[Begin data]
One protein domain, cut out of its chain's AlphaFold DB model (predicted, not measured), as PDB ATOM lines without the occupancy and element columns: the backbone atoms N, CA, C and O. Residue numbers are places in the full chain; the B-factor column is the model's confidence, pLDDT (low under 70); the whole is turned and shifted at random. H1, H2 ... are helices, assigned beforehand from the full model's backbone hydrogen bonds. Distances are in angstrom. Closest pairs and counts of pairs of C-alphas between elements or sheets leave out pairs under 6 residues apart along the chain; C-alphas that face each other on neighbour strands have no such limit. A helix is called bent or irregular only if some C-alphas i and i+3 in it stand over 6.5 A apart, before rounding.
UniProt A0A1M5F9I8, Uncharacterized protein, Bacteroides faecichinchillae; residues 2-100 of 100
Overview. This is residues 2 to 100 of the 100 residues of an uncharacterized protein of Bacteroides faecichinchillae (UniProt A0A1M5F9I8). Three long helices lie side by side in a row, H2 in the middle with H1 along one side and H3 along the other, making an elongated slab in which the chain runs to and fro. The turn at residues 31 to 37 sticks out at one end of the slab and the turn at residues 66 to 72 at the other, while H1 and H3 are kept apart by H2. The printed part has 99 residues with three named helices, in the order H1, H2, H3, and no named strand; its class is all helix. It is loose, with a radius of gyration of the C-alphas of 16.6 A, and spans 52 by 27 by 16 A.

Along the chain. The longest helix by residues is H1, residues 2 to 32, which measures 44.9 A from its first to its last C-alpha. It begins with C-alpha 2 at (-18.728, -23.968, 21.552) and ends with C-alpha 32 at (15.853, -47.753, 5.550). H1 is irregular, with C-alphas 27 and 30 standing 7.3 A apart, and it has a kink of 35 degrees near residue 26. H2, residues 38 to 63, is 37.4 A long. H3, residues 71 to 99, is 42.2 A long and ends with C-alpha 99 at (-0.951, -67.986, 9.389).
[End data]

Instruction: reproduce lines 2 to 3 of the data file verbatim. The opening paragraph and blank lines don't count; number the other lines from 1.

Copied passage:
Overview. This is residues 2 to 100 of the 100 residues of an uncharacterized protein of Bacteroides faecichinchillae (UniProt A0A1M5F9I8). Three long helices lie side by side in a row, H2 in the middle with H1 along one side and H3 along the other, making an elongated slab in which the chain runs to and fro. The turn at residues 31 to 37 sticks out at one end of the slab and the turn at residues 66 to 72 at the other, while H1 and H3 are kept apart by H2. The printed part has 99 residues with three named helices, in the order H1, H2, H3, and no named strand; its class is all helix. It is loose, with a radius of gyration of the C-alphas of 16.6 A, and spans 52 by 27 by 16 A.

Along the chain. The longest helix by residues is H1, residues 2 to 32, which measures 44.9 A from its first to its last C-alpha. It begins with C-alpha 2 at (-18.728, -23.968, 21.552) and ends with C-alpha 32 at (15.853, -47.753, 5.550). H1 is irregular, with C-alphas 27 and 30 standing 7.3 A apart, and it has a kink of 35 degrees near residue 26. H2, residues 38 to 63, is 37.4 A long. H3, residues 71 to 99, is 42.2 A long and ends with C-alpha 99 at (-0.951, -67.986, 9.389).